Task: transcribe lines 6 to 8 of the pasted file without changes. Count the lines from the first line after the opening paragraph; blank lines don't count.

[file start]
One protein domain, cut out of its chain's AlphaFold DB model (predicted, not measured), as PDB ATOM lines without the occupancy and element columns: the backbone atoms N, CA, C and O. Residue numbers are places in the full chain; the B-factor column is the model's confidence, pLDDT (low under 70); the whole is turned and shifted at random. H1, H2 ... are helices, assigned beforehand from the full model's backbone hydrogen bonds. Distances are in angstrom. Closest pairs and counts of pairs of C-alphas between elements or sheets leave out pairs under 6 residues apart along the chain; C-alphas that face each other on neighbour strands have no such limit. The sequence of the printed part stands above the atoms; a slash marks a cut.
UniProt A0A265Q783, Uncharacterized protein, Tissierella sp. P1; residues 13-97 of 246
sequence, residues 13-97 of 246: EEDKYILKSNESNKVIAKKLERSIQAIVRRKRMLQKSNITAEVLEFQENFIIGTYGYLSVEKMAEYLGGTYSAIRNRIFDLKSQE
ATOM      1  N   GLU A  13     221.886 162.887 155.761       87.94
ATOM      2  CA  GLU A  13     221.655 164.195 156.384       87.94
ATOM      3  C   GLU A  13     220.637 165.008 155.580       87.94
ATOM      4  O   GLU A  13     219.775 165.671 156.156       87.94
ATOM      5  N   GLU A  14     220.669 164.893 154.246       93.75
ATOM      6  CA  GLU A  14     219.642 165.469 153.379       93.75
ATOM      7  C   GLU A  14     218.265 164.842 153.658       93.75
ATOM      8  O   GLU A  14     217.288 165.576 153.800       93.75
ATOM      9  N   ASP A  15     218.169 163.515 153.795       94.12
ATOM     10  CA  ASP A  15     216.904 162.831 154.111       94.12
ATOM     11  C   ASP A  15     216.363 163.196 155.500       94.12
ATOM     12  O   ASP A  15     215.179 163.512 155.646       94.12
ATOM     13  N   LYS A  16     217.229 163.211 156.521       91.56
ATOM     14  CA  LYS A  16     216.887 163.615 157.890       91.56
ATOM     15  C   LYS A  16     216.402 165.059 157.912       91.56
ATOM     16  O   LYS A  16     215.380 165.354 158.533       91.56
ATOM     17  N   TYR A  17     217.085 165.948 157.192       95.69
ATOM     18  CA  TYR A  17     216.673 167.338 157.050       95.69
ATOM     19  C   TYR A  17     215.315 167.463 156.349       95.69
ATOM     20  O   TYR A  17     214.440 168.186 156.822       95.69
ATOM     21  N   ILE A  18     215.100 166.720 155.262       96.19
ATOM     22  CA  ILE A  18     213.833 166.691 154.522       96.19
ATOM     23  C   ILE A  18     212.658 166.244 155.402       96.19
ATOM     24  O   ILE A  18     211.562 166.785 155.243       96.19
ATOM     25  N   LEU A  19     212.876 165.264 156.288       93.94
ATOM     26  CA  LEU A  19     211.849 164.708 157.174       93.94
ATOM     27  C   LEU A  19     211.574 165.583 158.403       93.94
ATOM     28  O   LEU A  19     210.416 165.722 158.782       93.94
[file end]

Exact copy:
ATOM      4  O   GLU A  13     219.775 165.671 156.156       87.94
ATOM      5  N   GLU A  14     220.669 164.893 154.246       93.75
ATOM      6  CA  GLU A  14     219.642 165.469 153.379       93.75